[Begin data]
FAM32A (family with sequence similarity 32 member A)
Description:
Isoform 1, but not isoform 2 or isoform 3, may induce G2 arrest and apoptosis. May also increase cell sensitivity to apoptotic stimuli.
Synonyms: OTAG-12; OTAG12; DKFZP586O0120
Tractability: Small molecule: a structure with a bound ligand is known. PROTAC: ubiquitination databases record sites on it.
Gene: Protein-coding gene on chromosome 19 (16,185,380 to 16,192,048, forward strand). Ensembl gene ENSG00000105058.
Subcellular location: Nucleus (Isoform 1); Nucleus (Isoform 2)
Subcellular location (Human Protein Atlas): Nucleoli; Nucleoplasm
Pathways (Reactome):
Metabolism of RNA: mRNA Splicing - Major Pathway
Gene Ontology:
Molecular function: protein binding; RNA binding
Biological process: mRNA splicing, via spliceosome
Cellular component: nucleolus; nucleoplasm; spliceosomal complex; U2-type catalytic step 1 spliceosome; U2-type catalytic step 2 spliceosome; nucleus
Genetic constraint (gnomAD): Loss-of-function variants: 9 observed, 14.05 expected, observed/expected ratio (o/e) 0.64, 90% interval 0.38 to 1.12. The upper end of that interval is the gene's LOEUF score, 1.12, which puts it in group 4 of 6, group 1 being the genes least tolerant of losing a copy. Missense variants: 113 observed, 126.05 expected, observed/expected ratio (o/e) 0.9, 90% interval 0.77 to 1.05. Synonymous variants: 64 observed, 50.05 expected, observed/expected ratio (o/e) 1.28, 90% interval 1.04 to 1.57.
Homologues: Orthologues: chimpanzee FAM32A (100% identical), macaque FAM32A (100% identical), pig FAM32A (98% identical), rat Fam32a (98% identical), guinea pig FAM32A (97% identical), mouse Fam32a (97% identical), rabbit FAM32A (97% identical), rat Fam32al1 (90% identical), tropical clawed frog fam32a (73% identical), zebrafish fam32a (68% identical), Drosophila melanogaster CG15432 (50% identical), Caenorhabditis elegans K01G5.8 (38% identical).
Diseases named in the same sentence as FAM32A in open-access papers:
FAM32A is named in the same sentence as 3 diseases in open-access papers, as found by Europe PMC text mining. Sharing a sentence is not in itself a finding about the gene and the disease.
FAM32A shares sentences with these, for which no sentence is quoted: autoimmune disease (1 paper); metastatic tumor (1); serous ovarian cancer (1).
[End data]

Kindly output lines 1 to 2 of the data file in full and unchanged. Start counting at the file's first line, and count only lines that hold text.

FAM32A (family with sequence similarity 32 member A)
Description: